6 Mortgage underwriting standards: Beyond the subprime mortgages, lending standards dropped for home purchases in the 2000s. Many lenders stopped verifying income, payment history and credit scores. The 20 percent down standard disappeared. No money down loans rose up. “Piggyback mortgages” piled on a second mortgage. Not to mention “innovations” such as adjustable-rate mortgages. What followed? Rising home prices, housing overstock and booming defaults and foreclosures.
7 Automated underwriting: Loan demand became so great that bankers developed an automated underwriting system that emphasized speed and volume over accuracy and risk management. And the players all learned how to game the system. Real estate agents and mortgage brokers used corrupt appraisers to facilitate loan approval. Mortgage brokers learned how to tweak even the worst loan application to get it approved. Even bank loan officers circulated “unofficial” cheat memos on how to get lousy applications through the automated system.
8 Collateralized debt obligation (CDO): Here is an issue for those of you who believe markets are so efficient: CDO managers created trillions of dollars in mortgage-backed securities without really understanding what was going into these giant mortgage pools. The institutional investors — pensions, insurance firms, banks — who bought these appear to have failed to engage in effective due diligence. This teaches us just about everything we need to know about self-regulation of the financial industry. Indeed, given the outsize bonuses of bankers and the profit motive of banks themselves, financial self-regulation does not appear to be remotely possible.
9a. Glass Steagall: The Depression-era Glass Steagall legislation was effective in keeping Wall Street crises separate from Main Street. Think back to the 1987 crash — it had little impact on the broader banking industry. But the repeal of Glass Steagall in 1998 allowed FDIC-backed depository banks and Wall Street investment firms to become intertwined. It took less than 10 years for the entanglements to become extremely dangerous. By the time the 2008 credit crisis hit, the troubles on Wall Street were inseparable from Main Street. So banks and investment firms collapsed together.
9b State banking regulations: Many states had anti-predatory lending laws on their books. These prevented the making of loans or mortgages to borrowers who could not afford them. In 2005, these state laws were “federally preempted” by order of John Dugan, head of the Office of the Comptroller of the Currency. States with anti-predatory lending laws saw lower default and foreclosure levels than states that did not have them. Not surprisingly, after the preemption, default and foreclosure levels in those states rose.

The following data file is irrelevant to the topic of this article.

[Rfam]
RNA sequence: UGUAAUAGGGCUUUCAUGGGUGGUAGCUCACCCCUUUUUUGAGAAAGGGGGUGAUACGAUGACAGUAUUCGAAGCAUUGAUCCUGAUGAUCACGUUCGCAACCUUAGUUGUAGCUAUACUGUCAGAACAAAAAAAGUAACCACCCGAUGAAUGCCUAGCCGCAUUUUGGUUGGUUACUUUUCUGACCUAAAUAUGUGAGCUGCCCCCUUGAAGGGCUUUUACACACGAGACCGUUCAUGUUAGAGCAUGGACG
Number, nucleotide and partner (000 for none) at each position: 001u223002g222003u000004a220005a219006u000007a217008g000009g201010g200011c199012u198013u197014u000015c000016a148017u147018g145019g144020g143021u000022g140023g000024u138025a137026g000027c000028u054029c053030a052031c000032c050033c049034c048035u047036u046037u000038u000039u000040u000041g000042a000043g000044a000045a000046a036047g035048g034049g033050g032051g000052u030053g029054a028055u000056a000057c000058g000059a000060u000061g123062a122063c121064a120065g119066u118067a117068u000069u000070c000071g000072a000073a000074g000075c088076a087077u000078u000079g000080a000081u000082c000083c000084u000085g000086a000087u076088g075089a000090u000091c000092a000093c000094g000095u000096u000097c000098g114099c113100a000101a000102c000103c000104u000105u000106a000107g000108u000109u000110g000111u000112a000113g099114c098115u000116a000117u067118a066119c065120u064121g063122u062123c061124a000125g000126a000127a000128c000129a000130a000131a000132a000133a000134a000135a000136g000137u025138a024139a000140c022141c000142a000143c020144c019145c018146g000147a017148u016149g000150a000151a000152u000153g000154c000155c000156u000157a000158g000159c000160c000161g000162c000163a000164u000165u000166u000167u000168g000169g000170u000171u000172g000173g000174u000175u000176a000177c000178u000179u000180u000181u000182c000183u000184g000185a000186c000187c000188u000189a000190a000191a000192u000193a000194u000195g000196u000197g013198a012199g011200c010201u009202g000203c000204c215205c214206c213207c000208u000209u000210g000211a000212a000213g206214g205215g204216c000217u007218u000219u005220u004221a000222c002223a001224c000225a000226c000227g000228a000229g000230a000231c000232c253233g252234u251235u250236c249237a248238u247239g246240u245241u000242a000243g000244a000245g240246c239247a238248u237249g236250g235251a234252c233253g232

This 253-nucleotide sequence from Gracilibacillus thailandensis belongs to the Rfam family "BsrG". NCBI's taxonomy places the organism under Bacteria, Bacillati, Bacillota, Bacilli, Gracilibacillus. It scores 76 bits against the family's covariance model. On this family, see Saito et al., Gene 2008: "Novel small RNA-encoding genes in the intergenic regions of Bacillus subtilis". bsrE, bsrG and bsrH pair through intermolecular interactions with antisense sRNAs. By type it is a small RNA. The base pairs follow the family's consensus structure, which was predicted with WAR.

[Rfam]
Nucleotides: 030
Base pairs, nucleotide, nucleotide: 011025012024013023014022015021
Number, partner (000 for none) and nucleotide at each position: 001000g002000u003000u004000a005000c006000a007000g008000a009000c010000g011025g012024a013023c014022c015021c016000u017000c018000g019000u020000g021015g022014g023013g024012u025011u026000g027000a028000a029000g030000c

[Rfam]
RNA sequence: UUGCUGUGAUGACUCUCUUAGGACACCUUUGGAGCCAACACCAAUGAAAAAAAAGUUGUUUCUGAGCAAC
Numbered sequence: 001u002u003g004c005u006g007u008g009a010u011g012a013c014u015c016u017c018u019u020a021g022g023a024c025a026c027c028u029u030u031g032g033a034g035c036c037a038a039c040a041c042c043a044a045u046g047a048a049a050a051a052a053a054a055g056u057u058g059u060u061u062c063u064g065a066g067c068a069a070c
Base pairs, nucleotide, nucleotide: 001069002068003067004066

10 Fannie and Freddie: In 2006, more than 84 percent of subprime mortgages were issued by private lending institutions not covered by government regulations, according to data from McClatchy. Indeed, before 2005, the government-backed private firms Fannie Mae and Freddie Mac were not allowed to buy nonconforming loans. But they were losing massive market share to Wall Street and, in response, petitioned their regulator for permission to buy alt A and subprime loans. Fannie and Freddie plunged headlong into the junk bond market just as the housing market peaked. But it was the profit motive and competition — not government policies — that led to this.
Where does this leave us? We have created an intensely concentrated financial industry, where a handful of banks control the majority of assets. Competition is less than it was before the crisis, and bank fees are creeping upwards.
While risk-taking remains rather subdued, history informs us it is likely to return as the crisis fades in the collective memory. The bailouts left us with a legacy of poor balance sheets and moral hazard. None of 10 factors discussed above have been, in any meaningful way, resolved.
The debt ceiling is the least of our worries.
Ritholtz is chief executive of FusionIQ, a quantitative research firm. He runs a finance blog, the Big Picture.